It’s always fun, when in a bookstore, to pick up a random book and read the opening paragraph. Over the years, this exercise has resulted in the purchase of books I might have otherwise missed or ignored. I discovered Fred Vargas’s The Chalk-Circle Man this way, which soon led me to her other wonderful books. As a teen, the opening lines of Raymond Chandler’s The Long Goodbye hooked me instantly. I’ve been a fan of Philip Marlowe’s adventures ever since.
It goes without saying that a great opening sets the tone of a book. Ian Fleming and John Steinbeck are responsible for my two favorite opening paragraphs. Fleming’s introduction to Casino Royale, the first James Bond novel, is brilliant for its sense of atmosphere:
The scent and smoke and sweat of a casino are nauseating at three in the morning. Then the soul-erosion produced by high gambling–a compost of greed and fear and nervous tension–becomes unbearable and the senses awake and revolt from it.
The opening to Steinbeck’s Cannery Row is wonderful for its vivid evocation of setting:
Cannery Row in Monterey in California is a poem, a stink, a grating noise, a quality of light, a tone, a habit, a nostalgia, a dream. Cannery Row is the gathered and scattered, tin and iron and rust and splintered wood, chipped pavement and weedy lots and junk heaps, sardine canneries of corrugated iron, honky tonks, restaurants and whore houses, and little crowded groceries, and laboratories and flophouses. Its inhabitants are, as the man once said, ‘whores, pimps, gamblers and sons of bitches,’ by which he meant Everybody. Had the man looked through another peephole he might have said, ‘Saints and angels and martyrs and holy men,’ and he would have meant the same thing.
While I’m certainly not attempting to compare myself with the likes of Fleming and Steinbeck (!), I thought I’d share the opening paragraphs to my previous books. I hope you enjoy . . .
On the House (Berkley, October 2005):
This story is true. Names have not been changed to protect the innocent, for nearly all the participants were perpetrators of nefarious schemes and bodily harm. They were low-rent thugs and booze-addled crooks surprisingly incompetent in their criminal undertakings. This is not a tale of smooth operators in silk suits. It is, instead, a story of bungling ineptitude, of a crime so convoluted, authorities were “admittedly skeptical” of its veracity when it first came to light. Once the facts were established, Bronx District Attorney Samuel J. Foley declared the scheme to be “the most grotesque chain of events in New York criminal history.”
A dark, cramped space of stagnant air, the bomb shelter’s interior smelled of cold mortar and stale sweat. A stone seat ran the length of one inner wall, while, on the floor, an electric lantern cast a pallid circle of light across the morbid discovery made earlier that morning. The brick-built shelter was one of several on Montague Place, Marylebone—near Regent’s Park in Central London—and one of countless similar structures that lined the streets of the capital. It was just shy of nine o’clock, and a harsh winter’s sun backlit the city’s shattered skyline. Daybreak came hard to London, a metropolis whose landscape had been forever altered by incendiary and high-explosive—but the air-raid sirens had remained silent the night before.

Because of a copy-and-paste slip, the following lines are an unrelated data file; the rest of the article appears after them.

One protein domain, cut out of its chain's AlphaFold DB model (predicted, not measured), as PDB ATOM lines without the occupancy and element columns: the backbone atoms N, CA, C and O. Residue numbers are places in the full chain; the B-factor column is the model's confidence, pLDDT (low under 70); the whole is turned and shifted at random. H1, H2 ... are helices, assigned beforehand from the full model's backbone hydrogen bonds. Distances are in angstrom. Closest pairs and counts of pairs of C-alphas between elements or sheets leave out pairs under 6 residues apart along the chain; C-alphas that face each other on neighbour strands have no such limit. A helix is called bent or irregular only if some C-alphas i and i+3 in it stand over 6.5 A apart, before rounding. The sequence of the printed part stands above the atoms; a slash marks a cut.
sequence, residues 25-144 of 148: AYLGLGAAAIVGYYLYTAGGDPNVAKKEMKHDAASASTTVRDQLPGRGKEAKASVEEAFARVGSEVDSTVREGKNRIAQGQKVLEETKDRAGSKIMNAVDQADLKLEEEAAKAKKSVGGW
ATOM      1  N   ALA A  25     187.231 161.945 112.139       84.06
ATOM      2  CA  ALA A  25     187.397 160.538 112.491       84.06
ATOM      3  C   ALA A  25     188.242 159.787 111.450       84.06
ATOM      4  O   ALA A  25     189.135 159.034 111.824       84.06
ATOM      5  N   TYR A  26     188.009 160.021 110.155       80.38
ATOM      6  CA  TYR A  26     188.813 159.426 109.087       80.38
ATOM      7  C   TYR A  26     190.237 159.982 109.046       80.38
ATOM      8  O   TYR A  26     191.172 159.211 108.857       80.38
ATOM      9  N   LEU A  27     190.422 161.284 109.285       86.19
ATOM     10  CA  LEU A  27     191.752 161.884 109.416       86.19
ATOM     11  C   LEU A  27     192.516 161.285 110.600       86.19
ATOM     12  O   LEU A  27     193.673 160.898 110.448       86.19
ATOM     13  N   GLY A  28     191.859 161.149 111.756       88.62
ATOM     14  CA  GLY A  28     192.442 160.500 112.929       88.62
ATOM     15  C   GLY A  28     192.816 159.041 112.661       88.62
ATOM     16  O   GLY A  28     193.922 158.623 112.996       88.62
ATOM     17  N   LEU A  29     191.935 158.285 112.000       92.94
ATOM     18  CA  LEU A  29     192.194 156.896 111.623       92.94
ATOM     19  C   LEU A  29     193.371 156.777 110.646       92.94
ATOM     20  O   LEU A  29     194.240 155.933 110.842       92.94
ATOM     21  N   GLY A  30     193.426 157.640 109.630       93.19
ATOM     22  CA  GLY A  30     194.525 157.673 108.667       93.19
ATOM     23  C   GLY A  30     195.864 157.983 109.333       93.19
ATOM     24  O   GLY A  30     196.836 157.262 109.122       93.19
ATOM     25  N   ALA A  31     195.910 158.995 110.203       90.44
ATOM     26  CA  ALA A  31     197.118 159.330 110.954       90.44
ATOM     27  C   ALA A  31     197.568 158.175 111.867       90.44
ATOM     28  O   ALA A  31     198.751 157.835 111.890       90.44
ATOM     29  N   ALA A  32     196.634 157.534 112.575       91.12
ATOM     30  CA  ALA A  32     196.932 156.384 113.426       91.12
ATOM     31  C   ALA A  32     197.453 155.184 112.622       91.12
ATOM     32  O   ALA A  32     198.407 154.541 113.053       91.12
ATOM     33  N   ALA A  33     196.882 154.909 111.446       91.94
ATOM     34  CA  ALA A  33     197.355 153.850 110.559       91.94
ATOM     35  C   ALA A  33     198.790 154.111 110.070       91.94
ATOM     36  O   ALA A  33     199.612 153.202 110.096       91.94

War of Words (Union Square Press, May 2009):
A profession not without risk, the job of newspaper editor attracted men of stern stuff in the testosterone-rich days of old San Francisco. Nearly fatal beatings and bloodletting by pistol and bowie knife were regularly occurring phenomena outside (and sometimes inside) the sanctity of the newsroom. Gunpowder and steel proved highly effective in expressing one’s displeasure with an article–more so than a letter to the editor. An angry reader gunned down a reporter in the autumn of 1852 outside Sacramento after the scribe penned an editorial criticizing the governor. One editor got the picture and posted the following notice on his office door: “Subscriptions received from 9 to 4; challenges from 11 to 12 only.”
Dark City (Ian Allan, London, October 2010):
Christmas shoppers crowded narrow Birchin Lane in the early afternoon hours of Friday, 8 November 1944, their collars turned up against the heavy fog that hung over the city. They paid scant attention to the Vauxhall that turned into the street shortly after two-thirty and came to a stop outside Frank Wordley’s jewelry store at number 23. Three young men, one of them carrying an axe, clambered out of the vehicle and approached the store’s front window.
The Killing Skies (Spellmount/The History Press, London, March 2006):
Memories still lingered. A generation of British men wiped out in the mud-swamped, rat-infested trenches of the Western Front. A war not yet far removed by the passing of time. Now, on a Sunday, a mere two decades after the Great War’s guns fell silent, the BBC carried the subdued tones of Prime Minister Neville Chamberlain, broadcasting from the Cabinet Room at 10 Downing Street . . . At 11 a.m. on 3 September 1939, as barrage balloons ascended above London, Big Ben tolled the hour of war.